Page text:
So I decided to build my own form. Moreover, I wanted it to be reusable (which a Sonotube isn’t). I decided to make it out of cheap (i.e., thin) 3/8″ CDX plywood reinforced by cheap 1×2 stringers. The top, i.e., the bearing surface, would be slightly smaller than the top of a concrete block, i.e., 7 1/2″ x 15 1/2″ – nothing magical about that size, but the plans I’m working from call for concrete block piers, and I decided to follow suit, narrowing it a bit to match the 2×8″ mudsills that would be bolted to them.

Reusable form for casting concrete piers

Reusable form for casting concrete piers

To make the form reusable, it had to be removable. I decided to combine three separate features to achieve that. First of all, the form would taper. Each side is a tall trapezoid, four inches wider at the base than at the top. This, I hoped, would enable it to be lifted straight up. Second, each side was designed to be readily (and non-destructively) removable in place. To do this, I used three sets of 1×2 horizontal stringers to reinforce the plywood … and to overlap at the corners, with 3/16″ lag screw eyebolts with connecting those stringers. I figured that after the pier was cast and had a chance to cure, I could disassemble the form in place if necessary. And the third feature was an old standby: a liberal coating of the form’s inside surfaces with cheap motor oil, to serve as a release agent.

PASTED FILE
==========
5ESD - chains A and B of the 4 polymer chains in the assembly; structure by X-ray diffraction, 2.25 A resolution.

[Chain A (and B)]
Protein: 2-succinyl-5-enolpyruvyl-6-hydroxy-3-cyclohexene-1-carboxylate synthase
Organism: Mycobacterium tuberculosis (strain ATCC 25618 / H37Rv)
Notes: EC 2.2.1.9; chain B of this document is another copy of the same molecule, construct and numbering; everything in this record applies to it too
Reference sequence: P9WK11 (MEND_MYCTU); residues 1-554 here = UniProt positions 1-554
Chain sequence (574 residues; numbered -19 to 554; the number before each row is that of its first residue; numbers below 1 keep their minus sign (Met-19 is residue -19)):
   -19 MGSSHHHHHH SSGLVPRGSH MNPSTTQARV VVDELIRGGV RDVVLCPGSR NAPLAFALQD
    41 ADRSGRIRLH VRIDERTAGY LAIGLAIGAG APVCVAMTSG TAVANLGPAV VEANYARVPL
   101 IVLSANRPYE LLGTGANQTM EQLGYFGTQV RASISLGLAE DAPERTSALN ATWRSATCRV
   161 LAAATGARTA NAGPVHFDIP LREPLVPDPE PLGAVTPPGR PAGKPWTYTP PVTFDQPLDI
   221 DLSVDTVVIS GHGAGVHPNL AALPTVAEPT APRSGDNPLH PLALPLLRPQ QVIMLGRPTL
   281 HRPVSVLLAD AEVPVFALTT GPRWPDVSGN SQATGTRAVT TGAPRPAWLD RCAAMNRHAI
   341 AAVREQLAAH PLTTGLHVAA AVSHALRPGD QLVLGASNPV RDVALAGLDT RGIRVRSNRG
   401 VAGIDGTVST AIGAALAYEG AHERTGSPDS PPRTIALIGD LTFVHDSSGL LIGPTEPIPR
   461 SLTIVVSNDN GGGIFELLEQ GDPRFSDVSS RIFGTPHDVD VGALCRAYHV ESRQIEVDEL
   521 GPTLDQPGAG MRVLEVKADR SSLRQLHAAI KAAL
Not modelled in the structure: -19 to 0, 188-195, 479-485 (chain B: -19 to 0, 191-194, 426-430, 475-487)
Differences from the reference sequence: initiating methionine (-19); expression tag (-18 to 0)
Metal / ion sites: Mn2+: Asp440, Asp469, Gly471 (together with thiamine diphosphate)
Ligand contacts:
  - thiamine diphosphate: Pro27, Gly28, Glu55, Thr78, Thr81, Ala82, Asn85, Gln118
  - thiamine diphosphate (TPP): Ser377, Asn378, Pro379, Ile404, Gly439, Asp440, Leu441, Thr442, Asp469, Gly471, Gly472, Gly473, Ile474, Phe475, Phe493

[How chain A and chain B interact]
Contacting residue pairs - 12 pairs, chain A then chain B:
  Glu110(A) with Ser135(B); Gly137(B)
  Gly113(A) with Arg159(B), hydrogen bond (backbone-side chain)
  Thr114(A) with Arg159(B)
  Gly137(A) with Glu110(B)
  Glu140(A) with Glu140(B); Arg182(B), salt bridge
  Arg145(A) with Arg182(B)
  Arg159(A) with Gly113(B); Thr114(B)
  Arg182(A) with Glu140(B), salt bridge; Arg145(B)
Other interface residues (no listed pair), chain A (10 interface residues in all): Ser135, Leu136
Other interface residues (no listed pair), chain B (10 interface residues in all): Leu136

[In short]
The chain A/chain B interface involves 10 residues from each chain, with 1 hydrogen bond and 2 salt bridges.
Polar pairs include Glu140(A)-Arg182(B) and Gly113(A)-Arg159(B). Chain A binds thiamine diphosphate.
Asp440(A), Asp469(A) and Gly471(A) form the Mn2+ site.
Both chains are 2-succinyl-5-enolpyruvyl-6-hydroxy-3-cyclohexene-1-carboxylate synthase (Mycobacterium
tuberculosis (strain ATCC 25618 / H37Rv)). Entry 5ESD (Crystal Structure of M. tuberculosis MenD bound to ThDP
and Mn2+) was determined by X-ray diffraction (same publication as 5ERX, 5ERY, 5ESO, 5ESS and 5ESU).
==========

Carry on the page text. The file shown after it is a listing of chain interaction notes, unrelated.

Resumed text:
Vertical stringers reinforce the plywood at the corners. The result looks more complicated than a simple form made of thick plywood, but it’s lighter and cost less to build.